After some 53 years, I am finally a licensed Amateur radio operator (“Ham”)

When I was in middle school, my buddy Ross introduced me to the world of electronics by lending me his Knight Kit “Ocean Hopper” regenerative radio. We also worked together building a flip-flop circuit provided to us by a “traveling roadshow” on computers when we were in 8th grade.

When I was in 9th grade – junior high at the time – I was fortunate to receive the requested Knight Kit “Star Roamer” as a Christmas gift – still have that radio today.

In 1967 I wrote into Popular Electronics magazine, which was offering “call signs” as a “Short-Wave Monitor Certificate of Registration” for non-licensed receive-only hobbyists. At the time, they also coordinated with the FCC to reserve those call signs. I still have my certificate, and will eventually post it on my site.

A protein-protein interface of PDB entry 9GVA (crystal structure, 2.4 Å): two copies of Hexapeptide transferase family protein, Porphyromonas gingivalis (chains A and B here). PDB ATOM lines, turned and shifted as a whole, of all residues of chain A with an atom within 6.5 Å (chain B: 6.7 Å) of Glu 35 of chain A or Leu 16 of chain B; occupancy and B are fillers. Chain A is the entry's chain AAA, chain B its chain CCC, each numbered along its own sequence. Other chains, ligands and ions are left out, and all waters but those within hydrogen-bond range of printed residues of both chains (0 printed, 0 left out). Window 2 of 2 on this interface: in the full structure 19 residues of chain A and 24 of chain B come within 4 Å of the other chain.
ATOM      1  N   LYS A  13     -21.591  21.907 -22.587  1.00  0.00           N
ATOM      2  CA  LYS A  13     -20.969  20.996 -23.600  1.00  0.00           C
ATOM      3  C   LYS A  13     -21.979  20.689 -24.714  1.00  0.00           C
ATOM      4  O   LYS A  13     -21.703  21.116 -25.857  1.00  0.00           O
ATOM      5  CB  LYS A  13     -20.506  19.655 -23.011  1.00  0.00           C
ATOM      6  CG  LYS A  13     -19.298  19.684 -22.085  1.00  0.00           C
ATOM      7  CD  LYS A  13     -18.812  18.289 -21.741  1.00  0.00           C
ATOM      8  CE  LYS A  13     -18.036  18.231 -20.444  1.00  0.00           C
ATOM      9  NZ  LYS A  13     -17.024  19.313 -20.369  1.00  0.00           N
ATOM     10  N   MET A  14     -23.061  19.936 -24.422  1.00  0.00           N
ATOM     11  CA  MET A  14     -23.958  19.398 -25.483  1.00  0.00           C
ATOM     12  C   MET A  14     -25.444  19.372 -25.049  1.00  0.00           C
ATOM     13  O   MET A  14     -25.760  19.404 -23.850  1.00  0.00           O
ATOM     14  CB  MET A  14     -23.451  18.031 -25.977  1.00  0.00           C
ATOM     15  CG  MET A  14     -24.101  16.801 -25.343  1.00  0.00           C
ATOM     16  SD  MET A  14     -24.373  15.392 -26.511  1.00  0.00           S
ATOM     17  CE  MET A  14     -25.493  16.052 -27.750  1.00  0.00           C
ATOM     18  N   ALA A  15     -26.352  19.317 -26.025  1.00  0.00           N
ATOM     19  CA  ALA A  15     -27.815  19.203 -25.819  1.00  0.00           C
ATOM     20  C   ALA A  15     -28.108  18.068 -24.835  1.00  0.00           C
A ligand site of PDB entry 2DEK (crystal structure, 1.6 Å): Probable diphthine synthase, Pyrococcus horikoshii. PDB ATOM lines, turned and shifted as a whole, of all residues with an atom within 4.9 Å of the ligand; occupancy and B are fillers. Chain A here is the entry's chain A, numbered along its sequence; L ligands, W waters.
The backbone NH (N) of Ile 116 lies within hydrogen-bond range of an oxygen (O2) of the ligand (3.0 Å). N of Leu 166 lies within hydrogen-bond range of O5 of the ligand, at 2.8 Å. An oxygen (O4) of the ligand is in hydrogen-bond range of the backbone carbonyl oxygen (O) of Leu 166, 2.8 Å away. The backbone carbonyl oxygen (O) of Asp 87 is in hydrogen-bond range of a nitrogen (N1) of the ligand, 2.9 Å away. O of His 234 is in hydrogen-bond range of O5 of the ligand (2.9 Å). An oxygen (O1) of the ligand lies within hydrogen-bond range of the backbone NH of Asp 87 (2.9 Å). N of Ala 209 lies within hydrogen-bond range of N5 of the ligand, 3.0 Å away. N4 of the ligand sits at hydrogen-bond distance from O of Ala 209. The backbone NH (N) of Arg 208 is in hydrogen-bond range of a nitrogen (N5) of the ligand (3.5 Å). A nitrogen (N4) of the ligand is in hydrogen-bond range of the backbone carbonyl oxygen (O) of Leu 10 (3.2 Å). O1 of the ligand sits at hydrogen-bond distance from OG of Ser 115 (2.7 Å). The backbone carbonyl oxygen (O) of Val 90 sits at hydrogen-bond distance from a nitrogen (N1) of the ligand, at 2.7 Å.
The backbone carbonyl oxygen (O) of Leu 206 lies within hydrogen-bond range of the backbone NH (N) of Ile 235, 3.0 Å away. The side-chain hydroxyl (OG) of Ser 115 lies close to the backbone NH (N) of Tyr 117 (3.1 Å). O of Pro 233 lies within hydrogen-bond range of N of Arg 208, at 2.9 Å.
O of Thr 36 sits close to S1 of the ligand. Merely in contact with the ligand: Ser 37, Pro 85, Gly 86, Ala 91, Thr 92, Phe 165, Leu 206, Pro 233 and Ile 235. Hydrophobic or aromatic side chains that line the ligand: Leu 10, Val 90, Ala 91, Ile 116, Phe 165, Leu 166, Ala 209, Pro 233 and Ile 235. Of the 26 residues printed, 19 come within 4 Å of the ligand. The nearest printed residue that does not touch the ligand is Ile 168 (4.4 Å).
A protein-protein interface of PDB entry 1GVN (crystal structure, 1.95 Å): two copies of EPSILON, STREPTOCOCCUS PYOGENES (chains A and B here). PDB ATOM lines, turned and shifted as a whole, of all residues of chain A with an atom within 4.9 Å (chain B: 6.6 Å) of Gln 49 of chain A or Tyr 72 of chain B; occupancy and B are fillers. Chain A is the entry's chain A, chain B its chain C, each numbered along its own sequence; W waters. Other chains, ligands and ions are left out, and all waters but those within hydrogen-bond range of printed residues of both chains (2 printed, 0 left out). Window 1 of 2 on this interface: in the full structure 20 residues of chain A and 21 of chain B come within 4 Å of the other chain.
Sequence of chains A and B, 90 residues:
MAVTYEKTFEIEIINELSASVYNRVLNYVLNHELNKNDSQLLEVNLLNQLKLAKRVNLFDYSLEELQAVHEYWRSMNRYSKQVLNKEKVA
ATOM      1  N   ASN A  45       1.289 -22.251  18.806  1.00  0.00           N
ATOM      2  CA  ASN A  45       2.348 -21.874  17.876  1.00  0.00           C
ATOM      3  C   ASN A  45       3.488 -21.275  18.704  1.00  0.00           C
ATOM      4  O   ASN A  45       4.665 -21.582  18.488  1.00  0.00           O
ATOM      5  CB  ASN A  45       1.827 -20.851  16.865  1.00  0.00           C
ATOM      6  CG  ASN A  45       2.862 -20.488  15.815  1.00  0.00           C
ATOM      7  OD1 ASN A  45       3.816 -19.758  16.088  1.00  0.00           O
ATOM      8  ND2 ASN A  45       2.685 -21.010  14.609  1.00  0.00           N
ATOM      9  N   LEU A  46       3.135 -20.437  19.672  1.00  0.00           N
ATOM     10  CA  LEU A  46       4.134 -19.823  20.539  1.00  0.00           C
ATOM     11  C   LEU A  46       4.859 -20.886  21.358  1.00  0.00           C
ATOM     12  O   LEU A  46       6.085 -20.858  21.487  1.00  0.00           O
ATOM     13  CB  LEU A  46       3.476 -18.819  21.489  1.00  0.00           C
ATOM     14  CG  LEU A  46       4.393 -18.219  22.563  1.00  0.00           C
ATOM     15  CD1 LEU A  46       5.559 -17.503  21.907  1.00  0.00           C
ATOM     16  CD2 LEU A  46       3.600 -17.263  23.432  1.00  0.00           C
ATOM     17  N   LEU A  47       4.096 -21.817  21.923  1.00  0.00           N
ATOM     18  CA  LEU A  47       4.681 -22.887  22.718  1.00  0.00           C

Fast forward to Feb, 1, 2020, when I took the Technical and General amateur radio exams administered by the Volunteer Examiners from the Four Lakes Amateur Radio Club, and passed both with perfect scores.

My call sign was originally KD9OVL. However, I also applied for an FCC “vanity” call sign – which is the same as the one issued by Popular Electronics in 1967 (without the “PE” portion, after the “W” prefix.). I’ll let you know how that turns out. 😉

UPDATE: As of 3/10/2020, my call sign is now W9IYN.

73 (Amateur Radio lingo for “Best Wishes”)